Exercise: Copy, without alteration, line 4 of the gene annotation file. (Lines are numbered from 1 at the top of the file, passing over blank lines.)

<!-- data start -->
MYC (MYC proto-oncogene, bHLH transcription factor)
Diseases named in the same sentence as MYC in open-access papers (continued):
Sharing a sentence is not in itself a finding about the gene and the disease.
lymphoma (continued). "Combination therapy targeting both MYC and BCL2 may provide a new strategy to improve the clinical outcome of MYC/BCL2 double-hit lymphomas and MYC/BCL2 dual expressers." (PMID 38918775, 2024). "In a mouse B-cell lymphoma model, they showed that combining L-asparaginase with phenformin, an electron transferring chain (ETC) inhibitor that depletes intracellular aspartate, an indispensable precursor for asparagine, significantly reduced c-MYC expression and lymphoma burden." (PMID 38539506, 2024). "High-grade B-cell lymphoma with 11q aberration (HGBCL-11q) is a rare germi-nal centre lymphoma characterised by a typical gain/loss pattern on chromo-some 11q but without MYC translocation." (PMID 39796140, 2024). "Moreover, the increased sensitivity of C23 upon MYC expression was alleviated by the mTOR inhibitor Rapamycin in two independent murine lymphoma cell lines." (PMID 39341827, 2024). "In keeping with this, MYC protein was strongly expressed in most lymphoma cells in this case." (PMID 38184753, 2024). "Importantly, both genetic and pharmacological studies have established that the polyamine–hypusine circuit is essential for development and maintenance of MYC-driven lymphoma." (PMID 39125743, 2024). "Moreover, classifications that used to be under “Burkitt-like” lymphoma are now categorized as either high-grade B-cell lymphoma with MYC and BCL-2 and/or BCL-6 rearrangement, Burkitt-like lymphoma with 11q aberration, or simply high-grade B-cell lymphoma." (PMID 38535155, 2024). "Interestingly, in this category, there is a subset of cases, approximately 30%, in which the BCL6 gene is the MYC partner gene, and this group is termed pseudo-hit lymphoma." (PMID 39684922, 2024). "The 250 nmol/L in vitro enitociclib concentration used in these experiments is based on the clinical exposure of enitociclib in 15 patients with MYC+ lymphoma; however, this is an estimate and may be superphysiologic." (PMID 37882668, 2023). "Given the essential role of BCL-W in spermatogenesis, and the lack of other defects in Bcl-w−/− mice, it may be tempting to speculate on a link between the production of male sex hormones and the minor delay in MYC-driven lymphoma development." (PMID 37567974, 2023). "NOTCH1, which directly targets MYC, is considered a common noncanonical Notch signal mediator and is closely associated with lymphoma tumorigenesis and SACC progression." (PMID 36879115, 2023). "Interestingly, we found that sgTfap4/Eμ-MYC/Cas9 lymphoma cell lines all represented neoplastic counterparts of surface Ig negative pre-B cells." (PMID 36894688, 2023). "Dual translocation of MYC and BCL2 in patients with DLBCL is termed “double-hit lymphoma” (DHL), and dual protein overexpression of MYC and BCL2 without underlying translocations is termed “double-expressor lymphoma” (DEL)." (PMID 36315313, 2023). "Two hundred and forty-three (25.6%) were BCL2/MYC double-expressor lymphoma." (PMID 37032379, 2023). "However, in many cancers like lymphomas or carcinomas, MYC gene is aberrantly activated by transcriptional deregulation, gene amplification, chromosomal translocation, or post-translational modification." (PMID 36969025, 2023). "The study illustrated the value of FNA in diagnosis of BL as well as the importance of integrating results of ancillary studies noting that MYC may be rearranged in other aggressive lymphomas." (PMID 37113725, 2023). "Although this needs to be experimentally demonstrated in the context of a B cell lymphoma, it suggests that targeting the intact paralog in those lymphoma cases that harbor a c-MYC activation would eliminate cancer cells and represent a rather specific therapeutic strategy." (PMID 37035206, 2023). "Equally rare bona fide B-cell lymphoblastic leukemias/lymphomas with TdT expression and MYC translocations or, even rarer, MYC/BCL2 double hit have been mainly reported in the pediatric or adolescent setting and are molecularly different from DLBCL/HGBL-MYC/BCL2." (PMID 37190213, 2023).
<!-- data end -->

lymphoma (continued). "Combination therapy targeting both MYC and BCL2 may provide a new strategy to improve the clinical outcome of MYC/BCL2 double-hit lymphomas and MYC/BCL2 dual expressers." (PMID 38918775, 2024). "In a mouse B-cell lymphoma model, they showed that combining L-asparaginase with phenformin, an electron transferring chain (ETC) inhibitor that depletes intracellular aspartate, an indispensable precursor for asparagine, significantly reduced c-MYC expression and lymphoma burden." (PMID 38539506, 2024). "High-grade B-cell lymphoma with 11q aberration (HGBCL-11q) is a rare germi-nal centre lymphoma characterised by a typical gain/loss pattern on chromo-some 11q but without MYC translocation." (PMID 39796140, 2024). "Moreover, the increased sensitivity of C23 upon MYC expression was alleviated by the mTOR inhibitor Rapamycin in two independent murine lymphoma cell lines." (PMID 39341827, 2024). "In keeping with this, MYC protein was strongly expressed in most lymphoma cells in this case." (PMID 38184753, 2024). "Importantly, both genetic and pharmacological studies have established that the polyamine–hypusine circuit is essential for development and maintenance of MYC-driven lymphoma." (PMID 39125743, 2024). "Moreover, classifications that used to be under “Burkitt-like” lymphoma are now categorized as either high-grade B-cell lymphoma with MYC and BCL-2 and/or BCL-6 rearrangement, Burkitt-like lymphoma with 11q aberration, or simply high-grade B-cell lymphoma." (PMID 38535155, 2024). "Interestingly, in this category, there is a subset of cases, approximately 30%, in which the BCL6 gene is the MYC partner gene, and this group is termed pseudo-hit lymphoma." (PMID 39684922, 2024). "The 250 nmol/L in vitro enitociclib concentration used in these experiments is based on the clinical exposure of enitociclib in 15 patients with MYC+ lymphoma; however, this is an estimate and may be superphysiologic." (PMID 37882668, 2023). "Given the essential role of BCL-W in spermatogenesis, and the lack of other defects in Bcl-w−/− mice, it may be tempting to speculate on a link between the production of male sex hormones and the minor delay in MYC-driven lymphoma development." (PMID 37567974, 2023). "NOTCH1, which directly targets MYC, is considered a common noncanonical Notch signal mediator and is closely associated with lymphoma tumorigenesis and SACC progression." (PMID 36879115, 2023). "Interestingly, we found that sgTfap4/Eμ-MYC/Cas9 lymphoma cell lines all represented neoplastic counterparts of surface Ig negative pre-B cells." (PMID 36894688, 2023). "Dual translocation of MYC and BCL2 in patients with DLBCL is termed “double-hit lymphoma” (DHL), and dual protein overexpression of MYC and BCL2 without underlying translocations is termed “double-expressor lymphoma” (DEL)." (PMID 36315313, 2023). "Two hundred and forty-three (25.6%) were BCL2/MYC double-expressor lymphoma." (PMID 37032379, 2023). "However, in many cancers like lymphomas or carcinomas, MYC gene is aberrantly activated by transcriptional deregulation, gene amplification, chromosomal translocation, or post-translational modification." (PMID 36969025, 2023). "The study illustrated the value of FNA in diagnosis of BL as well as the importance of integrating results of ancillary studies noting that MYC may be rearranged in other aggressive lymphomas." (PMID 37113725, 2023). "Although this needs to be experimentally demonstrated in the context of a B cell lymphoma, it suggests that targeting the intact paralog in those lymphoma cases that harbor a c-MYC activation would eliminate cancer cells and represent a rather specific therapeutic strategy." (PMID 37035206, 2023). "Equally rare bona fide B-cell lymphoblastic leukemias/lymphomas with TdT expression and MYC translocations or, even rarer, MYC/BCL2 double hit have been mainly reported in the pediatric or adolescent setting and are molecularly different from DLBCL/HGBL-MYC/BCL2." (PMID 37190213, 2023).